11 Physical TouchWhen you greet or say good-bye gather them into your arms.Let your children hold or cuddle a soft item (blanket, stuffed animal)Hug and kiss your child every dayStroke your child’s hair or rub their back when they tell you about a difficult day or are upsetAfter disciplining your child, take a moment to give them a hugSnuggle closely on the couch when watching a movieGive high fives or similar congratulationsPlay games that require physical touchHave tickle fightsHold hands during family prayer
12 Words of AffirmationIn communicating love, words are powerful. Words of affection and endearment, words of praise and encouragement, words that give positive guidance all say, “I care about you.”Some children feel their greatest sense of love in expressions that affirm them these expressions need not be the words “I love you” as we will seeSuch words are like a gentle, warm rain falling on the soul; they nurture the child’s inner sense of worth and security. Even though such words are quickly said, they are not soon forgotten. A child reaps the benefits of affirming words for a lifetime.Conversely, cutting words, spoken out of short-lived frustration, can hurt a child’s self-esteem and cast doubts about his abilities.
13 Words of Affirmation Understanding “I Love You” Long before they can understand the meanings of words, children receive emotional messages.Because children tend to think concretely, we need to help them understand what we mean when we express our love. The words “I love you” take on greater meaning when the child can associate them with your affectionate feelings, and often mean physical closenessThe tone of voice, the gentleness of mood, the sense or caring all communicate emotional warmth and love. All parents talk to their infants, and what the babies understand is the look on the face and the affectionate sounds, combined with physical closeness.Once your child begins to understand what your “I love you” mans, you can use these words in different ways and times, so that they become connected to regular events, such as sending a child off to play or to school. Also, you can combine your words of love with genuine praise for something about your child (red hair)
14 Words of Affirmation The right kind of praise Affection and love mean expressing appreciation for the very being of a child, for those characteristics and abilities that are part of the total package of the person.In contrast, we express praise for what the child does, either in achievements or behavior or conscious attitudes.Praise and affection are often combined in the messages we give to a child. We need to distinguish the twoBecause you want the words of praise to be genuinely meaningful to your child, you need to be careful about what you say. If you use praise too frequently, your words will have little positive effect. Children know when praise is given for justified reasons and when it is given simply to make them feel good, and may interpret the latter as insincere.Frequent random praise is risky for another reason. Some children become so accustomed to this type of praise that they assume it is natural and they come to expect it. When they are in situations where such praise is not given, they assume something is wrong with them and they become anxious.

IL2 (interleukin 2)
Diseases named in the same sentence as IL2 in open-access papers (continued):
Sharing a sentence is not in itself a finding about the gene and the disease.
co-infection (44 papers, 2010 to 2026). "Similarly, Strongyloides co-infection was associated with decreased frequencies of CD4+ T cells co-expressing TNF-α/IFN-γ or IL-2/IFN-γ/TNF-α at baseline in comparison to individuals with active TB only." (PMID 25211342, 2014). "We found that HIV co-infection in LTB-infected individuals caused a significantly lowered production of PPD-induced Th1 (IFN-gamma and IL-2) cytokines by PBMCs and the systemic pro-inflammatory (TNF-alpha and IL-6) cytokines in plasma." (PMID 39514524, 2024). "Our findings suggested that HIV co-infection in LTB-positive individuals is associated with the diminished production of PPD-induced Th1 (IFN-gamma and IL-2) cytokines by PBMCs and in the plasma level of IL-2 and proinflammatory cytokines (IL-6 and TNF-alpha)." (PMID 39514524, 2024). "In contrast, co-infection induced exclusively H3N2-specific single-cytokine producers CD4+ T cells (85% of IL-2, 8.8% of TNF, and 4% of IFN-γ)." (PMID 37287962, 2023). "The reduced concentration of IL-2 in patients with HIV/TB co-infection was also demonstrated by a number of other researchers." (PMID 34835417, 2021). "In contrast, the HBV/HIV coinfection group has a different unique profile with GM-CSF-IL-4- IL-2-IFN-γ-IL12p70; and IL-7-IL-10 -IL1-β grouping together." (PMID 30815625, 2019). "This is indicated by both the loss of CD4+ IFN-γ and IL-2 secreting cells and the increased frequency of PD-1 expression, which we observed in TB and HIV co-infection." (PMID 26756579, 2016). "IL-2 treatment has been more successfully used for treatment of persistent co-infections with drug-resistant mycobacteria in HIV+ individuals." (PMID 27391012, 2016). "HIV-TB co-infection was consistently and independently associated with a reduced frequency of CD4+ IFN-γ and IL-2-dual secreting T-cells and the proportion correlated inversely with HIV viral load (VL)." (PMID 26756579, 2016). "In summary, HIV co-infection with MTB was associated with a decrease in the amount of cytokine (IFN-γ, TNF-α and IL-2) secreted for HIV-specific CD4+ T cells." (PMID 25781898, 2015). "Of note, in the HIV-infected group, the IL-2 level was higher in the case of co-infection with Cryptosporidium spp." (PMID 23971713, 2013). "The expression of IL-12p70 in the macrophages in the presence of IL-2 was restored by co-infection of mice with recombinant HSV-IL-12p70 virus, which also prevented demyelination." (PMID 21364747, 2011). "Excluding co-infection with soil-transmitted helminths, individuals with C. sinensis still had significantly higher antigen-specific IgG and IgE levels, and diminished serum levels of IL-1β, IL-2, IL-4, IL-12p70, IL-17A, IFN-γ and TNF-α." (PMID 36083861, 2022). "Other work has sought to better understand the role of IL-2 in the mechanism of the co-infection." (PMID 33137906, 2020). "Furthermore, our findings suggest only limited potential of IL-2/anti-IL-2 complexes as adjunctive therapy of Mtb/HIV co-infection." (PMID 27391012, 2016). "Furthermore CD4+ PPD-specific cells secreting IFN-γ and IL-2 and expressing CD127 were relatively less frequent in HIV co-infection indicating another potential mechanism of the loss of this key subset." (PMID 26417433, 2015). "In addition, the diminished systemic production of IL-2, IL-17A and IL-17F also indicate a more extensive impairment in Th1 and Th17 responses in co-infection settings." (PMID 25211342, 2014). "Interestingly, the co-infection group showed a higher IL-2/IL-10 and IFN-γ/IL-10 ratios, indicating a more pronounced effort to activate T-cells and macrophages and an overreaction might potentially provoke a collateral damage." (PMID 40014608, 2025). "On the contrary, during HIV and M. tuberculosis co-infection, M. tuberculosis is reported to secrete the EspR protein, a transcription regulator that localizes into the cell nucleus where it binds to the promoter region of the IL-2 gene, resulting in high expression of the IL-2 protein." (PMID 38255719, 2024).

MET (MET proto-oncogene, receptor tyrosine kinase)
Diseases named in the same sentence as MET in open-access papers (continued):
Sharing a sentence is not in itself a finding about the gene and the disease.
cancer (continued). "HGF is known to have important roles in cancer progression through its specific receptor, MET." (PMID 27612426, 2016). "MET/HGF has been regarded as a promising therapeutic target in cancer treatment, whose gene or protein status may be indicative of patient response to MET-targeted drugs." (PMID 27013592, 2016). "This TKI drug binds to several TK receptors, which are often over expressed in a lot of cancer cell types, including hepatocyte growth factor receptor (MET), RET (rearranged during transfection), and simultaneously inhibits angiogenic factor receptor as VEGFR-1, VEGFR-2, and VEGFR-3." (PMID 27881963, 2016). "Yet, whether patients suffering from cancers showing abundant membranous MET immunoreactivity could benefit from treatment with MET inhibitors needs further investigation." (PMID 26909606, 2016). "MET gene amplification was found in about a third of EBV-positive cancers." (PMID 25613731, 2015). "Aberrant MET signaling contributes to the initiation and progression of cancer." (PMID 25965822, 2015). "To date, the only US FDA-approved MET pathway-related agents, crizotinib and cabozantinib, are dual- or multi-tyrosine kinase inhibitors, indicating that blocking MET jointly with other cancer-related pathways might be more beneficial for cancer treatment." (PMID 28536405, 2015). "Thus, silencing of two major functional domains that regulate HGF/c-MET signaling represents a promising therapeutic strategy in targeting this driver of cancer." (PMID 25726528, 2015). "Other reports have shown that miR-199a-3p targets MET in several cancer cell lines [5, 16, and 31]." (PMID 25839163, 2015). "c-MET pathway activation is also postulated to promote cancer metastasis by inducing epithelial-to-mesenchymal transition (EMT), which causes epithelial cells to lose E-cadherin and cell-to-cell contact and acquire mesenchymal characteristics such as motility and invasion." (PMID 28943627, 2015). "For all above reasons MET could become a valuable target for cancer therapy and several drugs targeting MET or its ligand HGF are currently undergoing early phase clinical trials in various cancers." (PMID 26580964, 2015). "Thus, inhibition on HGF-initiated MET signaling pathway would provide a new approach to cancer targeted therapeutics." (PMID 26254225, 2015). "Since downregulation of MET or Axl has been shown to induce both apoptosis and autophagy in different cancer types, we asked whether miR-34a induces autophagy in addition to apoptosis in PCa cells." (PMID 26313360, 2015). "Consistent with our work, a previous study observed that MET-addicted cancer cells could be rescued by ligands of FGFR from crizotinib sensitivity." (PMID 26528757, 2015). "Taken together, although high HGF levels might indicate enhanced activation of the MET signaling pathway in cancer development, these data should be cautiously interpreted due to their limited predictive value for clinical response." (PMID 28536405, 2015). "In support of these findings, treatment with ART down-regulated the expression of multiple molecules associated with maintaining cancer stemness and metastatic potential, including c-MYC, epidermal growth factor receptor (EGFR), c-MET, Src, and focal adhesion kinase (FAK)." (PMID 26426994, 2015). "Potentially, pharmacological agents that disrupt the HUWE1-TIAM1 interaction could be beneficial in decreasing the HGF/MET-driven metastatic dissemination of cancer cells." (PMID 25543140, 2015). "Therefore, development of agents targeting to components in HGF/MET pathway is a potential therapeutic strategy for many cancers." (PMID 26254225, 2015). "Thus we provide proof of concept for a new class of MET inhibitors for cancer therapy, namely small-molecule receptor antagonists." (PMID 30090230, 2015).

15 Words of Affirmation The power of encouragement The word encourage means “to instill courage”. We are seeking to give children the courage to attempt more.Words such as these give a child that added inner motivation to go against what might be a natural desirePage 50SpeechSocial skills
16 Words of Affirmation The power of encouragement The greatest enemy to encouraging our children is anger.The volume of a parent’s voice has great influence over a child’s reaction to what he parent says. It takes practice to speak softly, but we can all learn how to do it. Also, when we are feeling tense with our children, we can learn to speak calmly, asking questions whenever possible, rather than issuing commands.Page 49
17 Words of Affirmation Right message, wrong manner Encouraging words are most effective when they are focused on a specific effort your child has made.Ask yourself this question: are my children receiving positive and loving guidance? Loving guidance always has the child’s best interest in mind. Words of guidance must be given in a positive way.The goal is to catch your child doing something good and then commend him for it. This takes more effort that catching your child doing something wrong and condemning him for it, but the end result is worth it: direction. Children need guidance. All children are guided by someone. If you as their parent are not their primary guide, then other influences and individuals will assume that role (school, media, culture, other adults, peers).Its purpose is not to make parents and other adults look good; its purpose is to help the child develop the qualities that will serve him well in the future.Page 57 what children say
18 Words of AffirmationPut post-it notes in their lunchbox with encouraging wordsMake a habit of mentioning something specific you’ve seen that highlights your child’s accomplishmentsAsk what your child wants to be when they grow up and encourage them in ways that help them pursue those dreamsSend your child a text message telling them how much they mean to youIf you are artistic create a drawing, painting, poem, song that shows how much you love your childTake a picture or other creation your child has made and frame it with a note of why it means so much to youCreate a special name of affection for your child that is only used between you twoWhen a child makes a mistake try doing something helpful, by telling them you knew of their good intentions